The Life Transition Blog
Benefits of Working With a Family Transition Coach
go back to all posts
I am often asked to describe the benefits derived by adult children of aging parents when they elect to work with a family transition coach. Perhaps the best way to answer this question is through an example. I've changed some of the personal details to preserve the privacy of those involved, but the situation itself is based on a real situation from my practice.
Jennifer found me by reading an article I had written and published about family transition coaching in a local senior resource publication. I was in a meeting when she initially called, so she left a voice mail message that began, "I really need help, and I need it fast!" When I called Jennifer back, she told me that she is one of four siblings and the long distance caregiver for her mother Nancy. Nancy lives in southwest Florida and Jennifer lives in Michigan. Jennifer's siblings are scattered across several states, but none live near their mother.
Nancy is 84 and suffers from memory loss and some confusion. She is otherwise in good health and remains fairly active. Ever since Dad died six years ago, Nancy has been managing herself. She continues to live in the condo that she and Dad moved to in 1995 when they first relocated to Florida and until recently has maintained an active social life with her friends from church. Jennifer usually visits Nancy a few times each year; her siblings visit less frequently. Several months ago, when Jennifer came to visit, she noticed that Nancy seemed confused and somewhat withdrawn. Jennifer accompanied Nancy to her doctor's appointment and learned that Nancy's condition is considered to be "age related memory impairment." It was explained that this is a "normal part of aging" and that "there is nothing to worry about." Nancy assured Jennifer that she was fine and still able to manage on her own.
Several weeks after returning home from that visit, Jennifer called Nancy for her regular check-in and found her agitated and confused. She became extremely concerned, and called Nancy's neighbor and asked her to check on Nancy. When the neighbor called back, she told Jennifer that Nancy seemed okay. The next morning, Nancy didn't answer the phone when Jennifer called, and didn't respond to a knock on the door by the same neighbor whom Jennifer had called again. Fearing the worst, Jennifer called 911 who responded and took Nancy to the hospital. It turns out that Nancy suffered a stroke. Jennifer jumped on a plane to come to be with Nancy. She has taken on the role of primary long distance caregiver by default. The family has never discussed Nancy's situation as a group.
That's when Jennifer called me. She knew that she had to return home to her job and her family within a few days and was in a panic about what would happen to Nancy. At the same time, she was getting frustrated trying to convey information to her siblings, each of whom offered lots of input but none of whom offered to come and take over so that she could get home. Jennifer was under extreme stress.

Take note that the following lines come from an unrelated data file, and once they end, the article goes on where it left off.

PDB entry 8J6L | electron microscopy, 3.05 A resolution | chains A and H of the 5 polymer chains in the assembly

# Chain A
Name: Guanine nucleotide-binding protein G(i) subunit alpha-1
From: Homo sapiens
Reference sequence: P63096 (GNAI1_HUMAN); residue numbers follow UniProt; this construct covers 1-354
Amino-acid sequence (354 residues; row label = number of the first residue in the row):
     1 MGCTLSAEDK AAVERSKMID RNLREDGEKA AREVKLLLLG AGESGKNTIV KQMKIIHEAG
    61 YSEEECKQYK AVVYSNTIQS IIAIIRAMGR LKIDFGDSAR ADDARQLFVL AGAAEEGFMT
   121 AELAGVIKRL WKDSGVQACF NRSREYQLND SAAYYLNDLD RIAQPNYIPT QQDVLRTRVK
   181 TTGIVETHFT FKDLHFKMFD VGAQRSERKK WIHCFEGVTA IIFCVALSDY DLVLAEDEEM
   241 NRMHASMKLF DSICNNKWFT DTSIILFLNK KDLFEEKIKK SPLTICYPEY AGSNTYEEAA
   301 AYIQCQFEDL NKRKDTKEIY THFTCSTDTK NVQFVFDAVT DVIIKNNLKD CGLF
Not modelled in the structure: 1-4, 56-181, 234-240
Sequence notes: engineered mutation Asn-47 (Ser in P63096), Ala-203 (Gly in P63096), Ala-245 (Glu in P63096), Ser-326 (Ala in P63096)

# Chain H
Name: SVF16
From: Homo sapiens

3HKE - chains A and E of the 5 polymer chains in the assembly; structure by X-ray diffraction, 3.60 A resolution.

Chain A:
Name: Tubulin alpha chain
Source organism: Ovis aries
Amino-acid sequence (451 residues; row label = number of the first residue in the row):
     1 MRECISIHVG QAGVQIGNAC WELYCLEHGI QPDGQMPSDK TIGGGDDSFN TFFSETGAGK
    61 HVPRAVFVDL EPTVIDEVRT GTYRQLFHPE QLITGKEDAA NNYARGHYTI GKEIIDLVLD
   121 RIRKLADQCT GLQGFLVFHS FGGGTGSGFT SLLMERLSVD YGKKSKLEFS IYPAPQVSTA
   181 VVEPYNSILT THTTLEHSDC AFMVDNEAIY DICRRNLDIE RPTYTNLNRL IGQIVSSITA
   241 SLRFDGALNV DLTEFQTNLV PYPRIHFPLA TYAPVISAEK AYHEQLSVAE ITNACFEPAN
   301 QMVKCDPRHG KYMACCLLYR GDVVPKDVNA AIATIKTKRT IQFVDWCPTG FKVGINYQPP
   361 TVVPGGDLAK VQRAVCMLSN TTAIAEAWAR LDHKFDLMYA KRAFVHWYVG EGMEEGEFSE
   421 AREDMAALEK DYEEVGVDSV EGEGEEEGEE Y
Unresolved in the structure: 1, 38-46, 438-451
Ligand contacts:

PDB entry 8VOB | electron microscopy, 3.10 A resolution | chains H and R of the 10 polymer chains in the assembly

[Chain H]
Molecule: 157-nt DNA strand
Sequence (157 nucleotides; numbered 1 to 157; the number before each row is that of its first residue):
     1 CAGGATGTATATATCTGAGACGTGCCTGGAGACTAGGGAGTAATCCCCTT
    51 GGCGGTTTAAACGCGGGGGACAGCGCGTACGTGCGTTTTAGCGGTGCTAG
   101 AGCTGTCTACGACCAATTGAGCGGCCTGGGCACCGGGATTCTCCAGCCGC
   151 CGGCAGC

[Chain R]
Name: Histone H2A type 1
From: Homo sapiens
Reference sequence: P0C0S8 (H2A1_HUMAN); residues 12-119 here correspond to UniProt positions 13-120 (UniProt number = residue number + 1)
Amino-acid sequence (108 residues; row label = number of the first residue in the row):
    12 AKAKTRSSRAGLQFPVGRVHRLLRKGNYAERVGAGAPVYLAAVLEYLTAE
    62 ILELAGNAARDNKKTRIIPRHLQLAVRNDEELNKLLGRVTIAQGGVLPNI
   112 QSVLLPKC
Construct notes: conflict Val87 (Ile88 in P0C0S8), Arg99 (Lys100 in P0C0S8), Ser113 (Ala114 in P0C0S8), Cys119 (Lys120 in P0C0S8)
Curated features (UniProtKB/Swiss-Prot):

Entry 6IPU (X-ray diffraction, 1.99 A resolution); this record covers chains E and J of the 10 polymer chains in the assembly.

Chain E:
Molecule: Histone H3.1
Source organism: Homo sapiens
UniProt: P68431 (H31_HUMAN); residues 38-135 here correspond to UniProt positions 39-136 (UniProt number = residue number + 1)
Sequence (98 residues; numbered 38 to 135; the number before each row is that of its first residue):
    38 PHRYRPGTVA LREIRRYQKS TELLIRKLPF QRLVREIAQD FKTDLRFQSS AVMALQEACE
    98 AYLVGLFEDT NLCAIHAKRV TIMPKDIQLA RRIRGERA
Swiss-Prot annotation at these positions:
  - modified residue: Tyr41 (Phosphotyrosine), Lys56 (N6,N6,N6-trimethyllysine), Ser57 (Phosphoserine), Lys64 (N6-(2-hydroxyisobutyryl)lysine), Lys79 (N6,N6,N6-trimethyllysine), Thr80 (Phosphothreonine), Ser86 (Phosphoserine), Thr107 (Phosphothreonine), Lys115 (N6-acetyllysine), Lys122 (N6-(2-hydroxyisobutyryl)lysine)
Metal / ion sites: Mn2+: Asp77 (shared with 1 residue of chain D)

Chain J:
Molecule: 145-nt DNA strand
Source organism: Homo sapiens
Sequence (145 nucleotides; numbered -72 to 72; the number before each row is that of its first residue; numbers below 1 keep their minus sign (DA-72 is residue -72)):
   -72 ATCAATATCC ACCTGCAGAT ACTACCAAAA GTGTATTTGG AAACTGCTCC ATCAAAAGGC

The first thing I helped Jennifer to do was to get organized and get her siblings involved. We started by making a list of all of the things that had to be done, the documents that had to be found, the bills that had to be paid, and the decisions that had to be made. We then scheduled a conference call among the siblings which I facilitated. The stated objective of the conference call was to identify Nancy's needs and the resources that could be provided by the family working as a team. These resources included knowledge, time, and money. Once we had an exhaustive list of what needed to be accomplished, we matched the available resources. By the end of that first call, each of the siblings had their assignments and was committed to working as a team. Within a few hours of Jennifer's initial call to me, she was feeling as though she was back in control of the situation and didn't need to carry the burden on her own shoulders.
Over the next several days, I worked with each of the siblings on their piece of the puzzle, making sure that everyone stayed on track. The family had one very important decision to make, and that was where Nancy was going to go upon her discharge from the hospital. We worked with a geriatric care manager to identify the options and concluded that she could return to her condo safely as long as she had appropriate in-home care. Nancy's family now needs to address whether this is a sustainable solution given the financial realities, and the siblings have arranged to all come to visit Nancy at the same time within the next month. During that visit, they plan to go and look at several assisted living facilities and determine if that might be a better solution for Nancy. In preparation for their visit, Jennifer has asked me to help her identify several alternative facilities and to gather all of the necessary information so that she can share that with her siblings in advance of their visit so that they can make the most of their time together.
Family transition coaching can be helpful during a crisis, as in the case study presented above. While it is always better to plan ahead, the reality is that most people avoid thinking about the inevitable issues that will arise as their parents age. If you find yourself in the midst of a caregiving crisis, don't hesitate to reach out to a family transition coach.